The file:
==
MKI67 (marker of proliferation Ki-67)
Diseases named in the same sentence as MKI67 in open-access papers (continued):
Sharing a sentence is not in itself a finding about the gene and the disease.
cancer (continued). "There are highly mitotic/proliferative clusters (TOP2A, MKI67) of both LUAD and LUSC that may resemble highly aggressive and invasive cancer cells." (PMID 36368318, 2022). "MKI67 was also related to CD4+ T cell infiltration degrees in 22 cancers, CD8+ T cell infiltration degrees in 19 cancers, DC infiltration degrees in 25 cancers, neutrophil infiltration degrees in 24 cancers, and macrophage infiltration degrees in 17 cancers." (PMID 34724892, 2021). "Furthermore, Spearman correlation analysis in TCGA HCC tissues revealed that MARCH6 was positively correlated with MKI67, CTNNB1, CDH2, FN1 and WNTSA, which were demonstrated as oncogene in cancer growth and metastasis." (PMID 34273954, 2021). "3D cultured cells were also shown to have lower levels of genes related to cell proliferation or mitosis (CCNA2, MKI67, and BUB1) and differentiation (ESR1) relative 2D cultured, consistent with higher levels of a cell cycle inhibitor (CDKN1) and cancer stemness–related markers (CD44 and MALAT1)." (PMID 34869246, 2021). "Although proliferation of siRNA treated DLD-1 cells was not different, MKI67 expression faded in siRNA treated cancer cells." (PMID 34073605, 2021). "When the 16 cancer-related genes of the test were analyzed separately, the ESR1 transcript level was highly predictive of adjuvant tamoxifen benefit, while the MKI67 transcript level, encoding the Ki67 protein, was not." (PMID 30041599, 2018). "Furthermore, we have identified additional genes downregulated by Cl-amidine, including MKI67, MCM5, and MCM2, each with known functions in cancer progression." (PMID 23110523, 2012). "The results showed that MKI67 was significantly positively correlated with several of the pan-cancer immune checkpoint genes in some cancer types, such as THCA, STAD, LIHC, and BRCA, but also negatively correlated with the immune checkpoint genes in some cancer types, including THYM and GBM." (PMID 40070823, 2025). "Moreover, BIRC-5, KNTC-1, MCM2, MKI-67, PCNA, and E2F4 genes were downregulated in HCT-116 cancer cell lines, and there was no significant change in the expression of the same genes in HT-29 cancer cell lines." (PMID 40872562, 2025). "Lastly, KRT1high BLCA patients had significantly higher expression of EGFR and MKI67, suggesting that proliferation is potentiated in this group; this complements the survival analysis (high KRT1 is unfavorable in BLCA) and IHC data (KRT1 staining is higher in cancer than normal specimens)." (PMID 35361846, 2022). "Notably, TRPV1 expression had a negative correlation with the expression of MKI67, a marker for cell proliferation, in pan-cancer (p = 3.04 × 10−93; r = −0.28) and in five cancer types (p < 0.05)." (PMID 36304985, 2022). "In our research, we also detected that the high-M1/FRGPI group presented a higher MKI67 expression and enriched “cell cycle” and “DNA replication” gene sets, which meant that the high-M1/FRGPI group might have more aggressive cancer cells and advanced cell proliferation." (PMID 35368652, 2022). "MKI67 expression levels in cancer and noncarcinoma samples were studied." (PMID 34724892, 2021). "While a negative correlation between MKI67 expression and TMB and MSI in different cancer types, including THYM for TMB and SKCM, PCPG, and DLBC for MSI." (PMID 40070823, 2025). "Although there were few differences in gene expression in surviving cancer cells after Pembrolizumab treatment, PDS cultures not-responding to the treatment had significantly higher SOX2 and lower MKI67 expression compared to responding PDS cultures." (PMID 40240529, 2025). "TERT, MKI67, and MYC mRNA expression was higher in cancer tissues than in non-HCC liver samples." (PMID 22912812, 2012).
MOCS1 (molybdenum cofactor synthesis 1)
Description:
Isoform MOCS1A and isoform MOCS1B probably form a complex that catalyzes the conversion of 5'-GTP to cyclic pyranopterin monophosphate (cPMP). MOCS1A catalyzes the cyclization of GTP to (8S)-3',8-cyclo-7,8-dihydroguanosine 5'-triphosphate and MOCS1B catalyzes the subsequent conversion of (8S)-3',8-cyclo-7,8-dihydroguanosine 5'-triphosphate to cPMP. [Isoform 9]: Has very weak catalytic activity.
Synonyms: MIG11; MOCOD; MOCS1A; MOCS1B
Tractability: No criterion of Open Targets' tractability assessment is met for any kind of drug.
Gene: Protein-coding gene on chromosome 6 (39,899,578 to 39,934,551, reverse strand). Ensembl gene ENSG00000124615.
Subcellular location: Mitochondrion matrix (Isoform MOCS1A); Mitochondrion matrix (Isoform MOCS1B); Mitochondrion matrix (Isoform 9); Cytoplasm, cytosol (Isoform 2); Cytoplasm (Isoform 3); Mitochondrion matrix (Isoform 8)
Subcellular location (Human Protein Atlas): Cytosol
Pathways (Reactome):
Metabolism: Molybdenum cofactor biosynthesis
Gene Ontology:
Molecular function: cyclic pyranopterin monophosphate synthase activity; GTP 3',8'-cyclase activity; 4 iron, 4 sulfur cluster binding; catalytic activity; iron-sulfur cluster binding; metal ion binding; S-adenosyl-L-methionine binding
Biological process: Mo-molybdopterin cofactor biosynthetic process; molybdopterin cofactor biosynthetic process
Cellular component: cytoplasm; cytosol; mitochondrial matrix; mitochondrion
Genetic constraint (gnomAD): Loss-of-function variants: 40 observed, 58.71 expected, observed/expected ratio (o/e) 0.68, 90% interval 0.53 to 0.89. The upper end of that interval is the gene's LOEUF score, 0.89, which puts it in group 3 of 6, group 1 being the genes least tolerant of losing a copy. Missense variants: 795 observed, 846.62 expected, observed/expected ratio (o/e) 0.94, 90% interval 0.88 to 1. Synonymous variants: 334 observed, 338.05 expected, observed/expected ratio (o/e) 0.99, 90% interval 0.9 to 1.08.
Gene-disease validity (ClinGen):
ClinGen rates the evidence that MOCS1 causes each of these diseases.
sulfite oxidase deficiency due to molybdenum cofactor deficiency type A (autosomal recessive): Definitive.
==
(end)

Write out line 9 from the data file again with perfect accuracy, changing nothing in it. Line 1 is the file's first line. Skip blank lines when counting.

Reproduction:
Tractability: No criterion of Open Targets' tractability assessment is met for any kind of drug.